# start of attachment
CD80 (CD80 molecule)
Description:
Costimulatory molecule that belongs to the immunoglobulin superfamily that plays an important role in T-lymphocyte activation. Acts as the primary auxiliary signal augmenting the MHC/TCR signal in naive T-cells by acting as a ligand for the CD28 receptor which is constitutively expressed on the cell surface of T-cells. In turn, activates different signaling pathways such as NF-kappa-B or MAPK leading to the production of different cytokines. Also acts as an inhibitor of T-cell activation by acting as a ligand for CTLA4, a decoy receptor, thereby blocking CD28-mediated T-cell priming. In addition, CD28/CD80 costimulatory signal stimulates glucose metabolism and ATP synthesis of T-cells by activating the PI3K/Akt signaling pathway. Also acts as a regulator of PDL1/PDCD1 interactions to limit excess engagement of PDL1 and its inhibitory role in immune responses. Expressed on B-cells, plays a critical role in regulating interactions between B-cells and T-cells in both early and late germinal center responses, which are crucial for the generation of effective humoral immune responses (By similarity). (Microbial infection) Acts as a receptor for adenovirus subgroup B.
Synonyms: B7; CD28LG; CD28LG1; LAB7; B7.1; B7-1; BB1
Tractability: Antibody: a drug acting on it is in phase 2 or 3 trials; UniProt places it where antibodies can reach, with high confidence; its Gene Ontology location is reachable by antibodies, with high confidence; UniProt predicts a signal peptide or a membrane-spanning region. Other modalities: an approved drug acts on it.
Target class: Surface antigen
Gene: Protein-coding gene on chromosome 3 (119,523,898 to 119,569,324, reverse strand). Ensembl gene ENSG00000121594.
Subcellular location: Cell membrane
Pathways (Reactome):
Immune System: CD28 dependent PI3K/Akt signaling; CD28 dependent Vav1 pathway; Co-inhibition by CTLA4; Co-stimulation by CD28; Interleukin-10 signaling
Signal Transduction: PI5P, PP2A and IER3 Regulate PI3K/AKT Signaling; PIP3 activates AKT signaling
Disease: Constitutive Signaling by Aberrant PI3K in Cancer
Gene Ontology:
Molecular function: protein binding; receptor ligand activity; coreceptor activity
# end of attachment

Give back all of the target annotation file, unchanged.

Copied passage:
CD80 (CD80 molecule)
Description:
Costimulatory molecule that belongs to the immunoglobulin superfamily that plays an important role in T-lymphocyte activation. Acts as the primary auxiliary signal augmenting the MHC/TCR signal in naive T-cells by acting as a ligand for the CD28 receptor which is constitutively expressed on the cell surface of T-cells. In turn, activates different signaling pathways such as NF-kappa-B or MAPK leading to the production of different cytokines. Also acts as an inhibitor of T-cell activation by acting as a ligand for CTLA4, a decoy receptor, thereby blocking CD28-mediated T-cell priming. In addition, CD28/CD80 costimulatory signal stimulates glucose metabolism and ATP synthesis of T-cells by activating the PI3K/Akt signaling pathway. Also acts as a regulator of PDL1/PDCD1 interactions to limit excess engagement of PDL1 and its inhibitory role in immune responses. Expressed on B-cells, plays a critical role in regulating interactions between B-cells and T-cells in both early and late germinal center responses, which are crucial for the generation of effective humoral immune responses (By similarity). (Microbial infection) Acts as a receptor for adenovirus subgroup B.
Synonyms: B7; CD28LG; CD28LG1; LAB7; B7.1; B7-1; BB1
Tractability: Antibody: a drug acting on it is in phase 2 or 3 trials; UniProt places it where antibodies can reach, with high confidence; its Gene Ontology location is reachable by antibodies, with high confidence; UniProt predicts a signal peptide or a membrane-spanning region. Other modalities: an approved drug acts on it.
Target class: Surface antigen
Gene: Protein-coding gene on chromosome 3 (119,523,898 to 119,569,324, reverse strand). Ensembl gene ENSG00000121594.
Subcellular location: Cell membrane
Pathways (Reactome):
Immune System: CD28 dependent PI3K/Akt signaling; CD28 dependent Vav1 pathway; Co-inhibition by CTLA4; Co-stimulation by CD28; Interleukin-10 signaling
Signal Transduction: PI5P, PP2A and IER3 Regulate PI3K/AKT Signaling; PIP3 activates AKT signaling
Disease: Constitutive Signaling by Aberrant PI3K in Cancer
Gene Ontology:
Molecular function: protein binding; receptor ligand activity; coreceptor activity